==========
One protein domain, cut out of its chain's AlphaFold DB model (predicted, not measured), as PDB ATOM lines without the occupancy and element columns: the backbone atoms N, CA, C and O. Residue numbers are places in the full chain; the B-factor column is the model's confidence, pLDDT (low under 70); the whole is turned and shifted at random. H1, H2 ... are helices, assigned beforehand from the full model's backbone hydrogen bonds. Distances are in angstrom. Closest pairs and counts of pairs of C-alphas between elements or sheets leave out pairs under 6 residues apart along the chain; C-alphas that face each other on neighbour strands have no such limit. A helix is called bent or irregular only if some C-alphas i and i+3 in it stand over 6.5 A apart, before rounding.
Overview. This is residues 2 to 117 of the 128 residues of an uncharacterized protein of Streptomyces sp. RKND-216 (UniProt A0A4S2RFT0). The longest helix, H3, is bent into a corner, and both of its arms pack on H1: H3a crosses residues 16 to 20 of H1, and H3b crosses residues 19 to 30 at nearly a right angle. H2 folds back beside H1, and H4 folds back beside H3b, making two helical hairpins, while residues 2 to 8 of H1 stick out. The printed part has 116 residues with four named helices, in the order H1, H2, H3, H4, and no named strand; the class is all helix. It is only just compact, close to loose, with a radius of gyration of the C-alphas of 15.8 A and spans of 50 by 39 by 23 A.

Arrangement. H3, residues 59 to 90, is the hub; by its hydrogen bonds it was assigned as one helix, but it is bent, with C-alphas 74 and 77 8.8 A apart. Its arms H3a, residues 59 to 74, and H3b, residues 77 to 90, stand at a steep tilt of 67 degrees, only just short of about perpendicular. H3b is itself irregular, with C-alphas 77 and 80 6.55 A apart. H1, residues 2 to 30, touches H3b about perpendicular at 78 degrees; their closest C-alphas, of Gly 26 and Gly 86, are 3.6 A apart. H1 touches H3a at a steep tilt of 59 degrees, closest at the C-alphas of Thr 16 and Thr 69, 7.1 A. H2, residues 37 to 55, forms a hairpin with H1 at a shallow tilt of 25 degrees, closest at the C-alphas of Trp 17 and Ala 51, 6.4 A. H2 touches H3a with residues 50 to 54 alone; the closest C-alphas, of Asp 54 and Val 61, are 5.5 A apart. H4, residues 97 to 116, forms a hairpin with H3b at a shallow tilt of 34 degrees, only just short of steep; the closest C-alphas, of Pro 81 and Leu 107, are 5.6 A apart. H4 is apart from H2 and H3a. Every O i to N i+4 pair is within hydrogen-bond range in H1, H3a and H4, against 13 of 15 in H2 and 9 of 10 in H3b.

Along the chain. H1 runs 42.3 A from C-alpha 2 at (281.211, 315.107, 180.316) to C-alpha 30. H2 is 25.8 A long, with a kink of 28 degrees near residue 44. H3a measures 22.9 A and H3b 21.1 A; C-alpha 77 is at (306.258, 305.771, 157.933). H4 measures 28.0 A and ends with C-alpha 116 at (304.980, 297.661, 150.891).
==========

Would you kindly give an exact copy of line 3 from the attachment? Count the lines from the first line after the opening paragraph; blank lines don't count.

Along the chain. H1 runs 42.3 A from C-alpha 2 at (281.211, 315.107, 180.316) to C-alpha 30. H2 is 25.8 A long, with a kink of 28 degrees near residue 44. H3a measures 22.9 A and H3b 21.1 A; C-alpha 77 is at (306.258, 305.771, 157.933). H4 measures 28.0 A and ends with C-alpha 116 at (304.980, 297.661, 150.891).